Getting the listing is just the first step.
As a listing agent, there are ways you can help your client prepare their home for sale. And as the buyer agent, you might be asked by your client to addend the home inspection. But should you? Read these real estate agent tips for navigating the home inspection process with their clients.
How Listing Agents Help Sellers Prepare for the Home Inspection
Most sellers understand that there are at least a few things that need to be done to prepare their home to go on the market. Staging and cosmetic improvements may be some of the issues that come to mind first, but in order for the selling process to go smoothly, sellers should also consider preparing their homes for the inspection.
The inspection can play a pivotal role, with buyers taking the opportunity to use issues that arise as leverage to negotiate for a lower price. In some cases, the deal may fall apart because of the results of the home inspection.
As the listing agent, you can help mitigate the need for these negotiations by helping your seller properly prepare for the home inspection. One way to make this easier for your client is to provide guidance for preparing the home for inspection as well as a list of repairs that must or should be completed prior to the inspection.
-Ensure inspector has easy access to all areas of the home, including attics, basements and crawlspaces.
-Create a clear path to mechanical items, such as the furnace, electrical panel and water heater.
-Move furniture away from exterior walls so they can be assessed for cracks.
-Clear closet clutter so all walls inside a closet can be seen and examined.
-Remove all ceiling stains. Regardless of origin, ceiling stains make people think of water damage, whether or not the source of the issue has been taken care of.
-Check the attic for mold. Improper venting for bath or exhaust fans can create a breeding ground in the attic if not properly vented to the outside.
-If the seller has done any electrical work on their own, hire an electrician to ensure all electrical work is up to code and includes the appropriate GFI outlets in the kitchen and bathrooms while eliminating hazards such as double-tapped electrical breakers.
-Repair leaky faucets, slow drains and running toilets.
-Locate, repair and paint any rotting exterior wood. Even if it isn’t a structural defect, it may give the appearance of one.
Agents Attending Inspections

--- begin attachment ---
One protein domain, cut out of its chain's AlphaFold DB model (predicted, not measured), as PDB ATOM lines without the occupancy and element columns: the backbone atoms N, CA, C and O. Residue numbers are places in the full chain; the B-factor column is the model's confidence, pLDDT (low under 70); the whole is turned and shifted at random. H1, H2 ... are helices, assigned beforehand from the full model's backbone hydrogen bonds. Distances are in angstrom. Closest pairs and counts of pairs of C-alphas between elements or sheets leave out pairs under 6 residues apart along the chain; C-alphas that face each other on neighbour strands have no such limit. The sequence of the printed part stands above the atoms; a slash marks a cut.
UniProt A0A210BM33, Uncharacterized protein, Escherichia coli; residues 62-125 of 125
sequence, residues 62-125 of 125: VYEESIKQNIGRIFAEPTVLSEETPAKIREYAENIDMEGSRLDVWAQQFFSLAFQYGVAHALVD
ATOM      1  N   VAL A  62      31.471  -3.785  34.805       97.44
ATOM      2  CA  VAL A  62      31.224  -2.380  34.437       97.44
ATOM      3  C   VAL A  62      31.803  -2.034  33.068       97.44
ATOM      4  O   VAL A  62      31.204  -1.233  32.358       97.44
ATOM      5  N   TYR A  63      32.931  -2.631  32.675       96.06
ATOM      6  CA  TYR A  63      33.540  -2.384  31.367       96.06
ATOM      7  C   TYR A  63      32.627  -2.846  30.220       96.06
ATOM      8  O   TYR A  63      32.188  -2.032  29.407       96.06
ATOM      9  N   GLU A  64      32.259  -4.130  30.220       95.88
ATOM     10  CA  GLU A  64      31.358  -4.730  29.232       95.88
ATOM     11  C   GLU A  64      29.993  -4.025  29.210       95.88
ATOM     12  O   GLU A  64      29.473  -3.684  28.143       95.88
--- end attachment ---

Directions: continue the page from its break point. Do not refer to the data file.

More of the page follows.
If you are the buyer agent, you might be asked by your client to addend the home inspection. Should you?
All involved in the real estate industry agree that the home inspection checks in as a crucial step in the home-buying and selling process.
What many can’t agree on is which parties should attend the inspection. Between the inspector, the buyer, the buyer agent, the seller and the listing agent, that can make up for quite the full house during the inspection. Who should be there?
So is it best for everyone involved to let the inspector handle the inspection alone—so the job at hand commands full attention—or should the real estate agent be present to advocate for their clients? In each case, it comes down to the comfort level of the parties involved, but in order to make an educated decision, check out the list below where we discuss the pros and cons of the agent attending the home inspection.
-The agent can act as an intermediary between the inspector and the buyer by asking for clarifications on issues that arise.
-The agent may be more aware of home inspection red flags than the buyer and can point those out to the buyer.
-The agent can see the things the inspector mentions in the report firsthand so they are better able to discuss them with the buyer later.
-By attending more inspections, the agent add to their overall knowledge base and can better answer questions from future clients when issues arise. Eventually, the agent may also be able to distinguish which inspection issues are more common in specific areas and neighborhoods.
-The home inspector may feel the agent gets in the way during the inspection.
-The agent inadvertently may influence clients for or against an issue that comes up during the inspection, when ultimately, the call should come down to the buyer and what they are comfortable taking on or dealing with.
-Inspections are often completed more quickly when the agent does not attend.
-If the buyer attends the inspection without the agent, it gives them an opportunity to hear about issues straight from the home inspector, whereas adding the opinion of another person (the agent) to the mix may confuse things.